Waste360 is part of the Informa Markets Division of Informa PLC

This site is operated by a business or businesses owned by Informa PLC and all copyright resides with them. Informa PLC's registered office is 5 Howick Place, London SW1P 1WG. Registered in England and Wales. Number 8860726.

2017-Josh Cohen_2.jpg

Saving the Planet One Lug at a Time (Transcript)

Liz: Hi everyone welcome to Waste360’s NothingWasted! Podcast on every episode we invite the most interesting people in waste recycling and organics to sit down with us and chat candidly about their thoughts their work this unique industry and so much more so thanks for listening and enjoy this episode.

[INTRO MUSIC]

Liz: Hi everyone. This is Liz Bothwell from Waste360. With Josh Cohen founder and CEO of JunkLuggers and Remix Market. Welcome Josh and thanks so much for being on the show.

Josh: Thank you. I appreciate the opportunity.

Liz: So please share with us a little bit about your background and how you found yourself on this quest to rid the world of junk in a responsible way.

Josh: Thank you. Actually, our new tagline is “saving the world one leg at a time”. 

Liz: Oh I like that. Thank you.

Josh: So yeah, I got started actually generally 15 years which is crazy. I started when I was 21 years old and I was I was drinking box wine around a campfire during a study abroad in Australia and a friend said he made a hundred bucks hauling away neighbor’s refrigerator and I thought “what the heck. That sounds like a great idea. Why can't I do that and earn some extra cash?” I had an internship lined up that summer when I got back but I knew it may not pay all the bills. Or just another opportunity to do something. So, I kept thinking about it as soon as I got home. I just went to my parents computer, print out some flyers “21 year old college student wants to help you haul away your junk” and then donate to goodwill recycle as much as we can and then bring the rest of the dump and I just went and started going door to door handing it out to my neighbors and I started to pick up business. I was using my mom's Dodge Durango SUV to get started, charging 50 dollars for the first car load, 30 dollars for each additional. My love for the business and understanding that it was so much more than hauling junk really happened right away. When I started to work you know hand-in-hand with some of our customers who are going through some major transitions in their life.

Liz: Oh wow. And then I read somewhere that your first customer was an older woman who was grieving her the loss of a spouse or something. 

Josh: Yeah

Liz: And then you realized how important the value of her possessions were, right?

Josh: Yeah that was one of my first customers and she is an elderly lady deter her family lives all not living locally. And she had the job of “Alright. We've got to downsize now I've got to clear out all of these memories from my basement.” And you know when I when I went over to her house I was going up at 6:00 in the morning before my internship started and then at the end of the day hopefully before the sun went down and we were just taking out boxes and boxes of all these things that you know she had stories behind and she was talking about with me, you could see it in her eyes how much of a difference it made. I was listening. And that's a skill that we share with our all of our service professionals who are in the field. And then I was taking care of this stuff. So, avoiding as much of it just being thrown away and basically throwing her memories in the trash.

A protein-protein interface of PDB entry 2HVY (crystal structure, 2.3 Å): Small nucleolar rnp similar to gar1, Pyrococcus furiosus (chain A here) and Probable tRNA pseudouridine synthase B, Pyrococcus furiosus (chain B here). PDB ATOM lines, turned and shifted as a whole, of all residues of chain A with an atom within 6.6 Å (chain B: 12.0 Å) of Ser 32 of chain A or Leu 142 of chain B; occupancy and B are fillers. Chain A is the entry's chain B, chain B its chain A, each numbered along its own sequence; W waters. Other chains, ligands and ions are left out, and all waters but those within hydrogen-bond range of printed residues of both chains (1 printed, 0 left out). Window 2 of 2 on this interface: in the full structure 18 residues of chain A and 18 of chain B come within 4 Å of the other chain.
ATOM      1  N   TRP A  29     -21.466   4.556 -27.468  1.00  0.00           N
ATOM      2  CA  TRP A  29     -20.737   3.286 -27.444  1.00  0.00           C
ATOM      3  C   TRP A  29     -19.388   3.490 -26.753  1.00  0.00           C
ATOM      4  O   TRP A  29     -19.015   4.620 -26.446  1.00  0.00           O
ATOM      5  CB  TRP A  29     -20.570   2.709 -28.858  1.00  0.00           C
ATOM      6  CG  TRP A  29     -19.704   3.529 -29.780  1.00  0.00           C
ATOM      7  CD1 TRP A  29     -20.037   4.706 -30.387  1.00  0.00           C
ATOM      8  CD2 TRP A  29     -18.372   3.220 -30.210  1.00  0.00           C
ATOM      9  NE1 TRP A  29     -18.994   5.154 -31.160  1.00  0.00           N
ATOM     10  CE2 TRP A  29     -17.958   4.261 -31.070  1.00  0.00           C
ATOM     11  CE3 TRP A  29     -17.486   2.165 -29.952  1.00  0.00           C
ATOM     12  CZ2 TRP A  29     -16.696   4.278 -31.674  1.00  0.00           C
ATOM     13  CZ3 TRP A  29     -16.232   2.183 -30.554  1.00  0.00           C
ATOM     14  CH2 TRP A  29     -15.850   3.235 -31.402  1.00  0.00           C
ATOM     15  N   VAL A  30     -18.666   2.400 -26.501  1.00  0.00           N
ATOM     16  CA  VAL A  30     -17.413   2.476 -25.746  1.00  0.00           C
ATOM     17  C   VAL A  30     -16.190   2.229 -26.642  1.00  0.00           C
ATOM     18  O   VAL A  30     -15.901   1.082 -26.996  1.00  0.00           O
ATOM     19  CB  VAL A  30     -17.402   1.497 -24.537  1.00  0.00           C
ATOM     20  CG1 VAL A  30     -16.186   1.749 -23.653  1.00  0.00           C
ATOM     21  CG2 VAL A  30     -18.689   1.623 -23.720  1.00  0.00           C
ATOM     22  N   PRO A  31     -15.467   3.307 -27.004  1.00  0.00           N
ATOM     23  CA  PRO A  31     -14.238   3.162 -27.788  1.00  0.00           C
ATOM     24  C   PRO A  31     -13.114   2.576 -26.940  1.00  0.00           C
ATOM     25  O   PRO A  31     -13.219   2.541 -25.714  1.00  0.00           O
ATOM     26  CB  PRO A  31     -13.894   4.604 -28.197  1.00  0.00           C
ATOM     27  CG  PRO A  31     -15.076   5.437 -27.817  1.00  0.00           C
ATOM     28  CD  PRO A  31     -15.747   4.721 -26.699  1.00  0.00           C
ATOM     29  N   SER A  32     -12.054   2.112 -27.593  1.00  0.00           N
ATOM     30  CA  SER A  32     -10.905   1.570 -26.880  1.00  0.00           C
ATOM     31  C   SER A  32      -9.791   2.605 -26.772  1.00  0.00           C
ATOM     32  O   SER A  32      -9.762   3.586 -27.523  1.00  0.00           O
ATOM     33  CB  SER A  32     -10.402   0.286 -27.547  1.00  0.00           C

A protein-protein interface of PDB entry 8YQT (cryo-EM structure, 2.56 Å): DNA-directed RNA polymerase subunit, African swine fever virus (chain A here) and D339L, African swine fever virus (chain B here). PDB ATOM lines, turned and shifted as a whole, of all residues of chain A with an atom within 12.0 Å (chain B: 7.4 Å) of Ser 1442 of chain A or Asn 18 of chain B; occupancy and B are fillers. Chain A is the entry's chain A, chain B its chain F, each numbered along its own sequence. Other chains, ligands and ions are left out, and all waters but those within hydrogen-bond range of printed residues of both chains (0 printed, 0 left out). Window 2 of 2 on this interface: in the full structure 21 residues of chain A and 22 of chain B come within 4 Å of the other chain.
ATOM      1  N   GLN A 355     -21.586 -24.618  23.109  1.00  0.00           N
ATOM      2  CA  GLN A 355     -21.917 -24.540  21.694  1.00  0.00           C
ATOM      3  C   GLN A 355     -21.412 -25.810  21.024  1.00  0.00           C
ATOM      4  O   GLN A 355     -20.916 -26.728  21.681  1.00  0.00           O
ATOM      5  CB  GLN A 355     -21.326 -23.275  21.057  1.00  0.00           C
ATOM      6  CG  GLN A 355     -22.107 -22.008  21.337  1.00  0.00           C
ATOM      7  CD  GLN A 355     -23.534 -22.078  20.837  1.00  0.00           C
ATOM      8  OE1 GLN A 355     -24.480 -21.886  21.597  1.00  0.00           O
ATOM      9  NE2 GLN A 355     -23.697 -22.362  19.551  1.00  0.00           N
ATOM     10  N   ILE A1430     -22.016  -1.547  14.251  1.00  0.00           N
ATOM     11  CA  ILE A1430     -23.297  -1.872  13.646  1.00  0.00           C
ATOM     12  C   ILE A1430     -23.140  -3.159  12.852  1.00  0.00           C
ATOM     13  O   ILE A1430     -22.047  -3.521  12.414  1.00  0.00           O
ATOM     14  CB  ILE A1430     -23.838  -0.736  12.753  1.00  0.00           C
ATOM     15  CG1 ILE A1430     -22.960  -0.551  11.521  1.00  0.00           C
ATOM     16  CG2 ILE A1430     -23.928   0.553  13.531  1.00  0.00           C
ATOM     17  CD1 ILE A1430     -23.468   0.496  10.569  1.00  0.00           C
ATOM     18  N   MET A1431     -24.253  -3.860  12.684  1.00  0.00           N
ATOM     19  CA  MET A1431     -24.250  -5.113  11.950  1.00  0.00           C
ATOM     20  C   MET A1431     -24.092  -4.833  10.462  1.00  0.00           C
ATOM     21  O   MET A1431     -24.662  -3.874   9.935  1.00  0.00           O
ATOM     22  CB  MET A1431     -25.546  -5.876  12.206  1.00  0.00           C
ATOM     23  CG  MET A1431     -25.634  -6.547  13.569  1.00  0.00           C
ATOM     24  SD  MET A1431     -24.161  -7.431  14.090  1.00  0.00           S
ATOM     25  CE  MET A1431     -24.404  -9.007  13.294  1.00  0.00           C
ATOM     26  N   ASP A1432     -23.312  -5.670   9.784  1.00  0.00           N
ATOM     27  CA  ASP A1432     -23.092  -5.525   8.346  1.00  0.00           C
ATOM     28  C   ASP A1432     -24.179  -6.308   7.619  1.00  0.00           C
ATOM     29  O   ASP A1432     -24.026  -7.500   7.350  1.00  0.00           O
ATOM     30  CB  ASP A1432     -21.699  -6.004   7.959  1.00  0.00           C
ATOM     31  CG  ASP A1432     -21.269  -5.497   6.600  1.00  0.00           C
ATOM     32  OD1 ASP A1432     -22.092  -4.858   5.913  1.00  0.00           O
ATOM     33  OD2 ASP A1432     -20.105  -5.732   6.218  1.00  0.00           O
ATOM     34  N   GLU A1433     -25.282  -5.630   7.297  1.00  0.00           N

I was really trying to do the opposite. And that was a really pivotal point for me in the business.

Liz: Oh, I bet.  Wow what a learning experience. And I've read that you have this big hairy audacious goal of keeping 100 percent of items hauled away out of landfills by 2025. Do you think that's still doable?

Josh: I do think it's doable. It's definitely big hairy and audacious. And if there's anybody listening to this podcast who thinks that they can help. We're looking for all the help we can get. You know we're not getting necessarily one or two consistent types of materials. We get all kinds of stuff. A lot of its bulky and we're just looking for more and more ways to divert things are just being thrown away. We've started we have a number of initiatives that are really pushing the needle. Some of the simpler things like we have designated, a not a processing, but a sorting center at our facility where we separate specific items such as mattresses, which we collect in bulk and then recycle properly electronic waste, computers, laptops, cell phones, all that stuff, metals, plastic, paper and cardboard. We mostly just work with a couple of facilities that force our people when we go out to dispose that we're actually separating items properly. And then of course, we track our progress.